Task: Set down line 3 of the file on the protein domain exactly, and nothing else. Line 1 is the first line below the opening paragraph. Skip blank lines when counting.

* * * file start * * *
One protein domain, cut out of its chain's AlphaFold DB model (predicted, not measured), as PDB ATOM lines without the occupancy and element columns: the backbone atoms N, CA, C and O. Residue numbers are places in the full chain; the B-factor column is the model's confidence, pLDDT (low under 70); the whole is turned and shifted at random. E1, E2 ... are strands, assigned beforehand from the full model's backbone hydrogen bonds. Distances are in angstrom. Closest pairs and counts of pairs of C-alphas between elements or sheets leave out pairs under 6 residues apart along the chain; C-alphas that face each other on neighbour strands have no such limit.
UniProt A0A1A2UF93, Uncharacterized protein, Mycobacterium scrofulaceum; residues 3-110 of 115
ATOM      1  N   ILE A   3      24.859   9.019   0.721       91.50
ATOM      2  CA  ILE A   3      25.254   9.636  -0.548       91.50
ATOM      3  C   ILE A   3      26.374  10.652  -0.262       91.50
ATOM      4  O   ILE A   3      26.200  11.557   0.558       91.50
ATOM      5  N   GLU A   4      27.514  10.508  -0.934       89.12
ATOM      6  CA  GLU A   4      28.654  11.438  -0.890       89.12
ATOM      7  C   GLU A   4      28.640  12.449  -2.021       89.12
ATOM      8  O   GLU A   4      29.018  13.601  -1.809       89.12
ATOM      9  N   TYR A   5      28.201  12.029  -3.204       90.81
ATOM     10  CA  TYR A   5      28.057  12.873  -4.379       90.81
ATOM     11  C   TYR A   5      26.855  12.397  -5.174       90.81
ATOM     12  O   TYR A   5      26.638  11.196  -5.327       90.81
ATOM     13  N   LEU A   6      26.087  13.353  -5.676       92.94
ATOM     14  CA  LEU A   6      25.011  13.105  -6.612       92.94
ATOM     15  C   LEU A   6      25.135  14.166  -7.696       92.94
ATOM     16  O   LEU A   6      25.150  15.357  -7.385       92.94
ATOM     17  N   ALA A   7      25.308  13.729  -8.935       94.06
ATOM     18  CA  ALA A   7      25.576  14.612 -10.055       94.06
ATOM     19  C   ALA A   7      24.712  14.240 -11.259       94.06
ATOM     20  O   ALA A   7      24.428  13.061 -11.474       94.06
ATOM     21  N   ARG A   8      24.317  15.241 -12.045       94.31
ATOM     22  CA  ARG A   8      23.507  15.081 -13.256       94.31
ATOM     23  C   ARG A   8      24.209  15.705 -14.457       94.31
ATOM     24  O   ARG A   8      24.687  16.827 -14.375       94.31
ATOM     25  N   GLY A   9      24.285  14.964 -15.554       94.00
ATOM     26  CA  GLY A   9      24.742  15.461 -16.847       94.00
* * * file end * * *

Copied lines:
ATOM      2  CA  ILE A   3      25.254   9.636  -0.548       91.50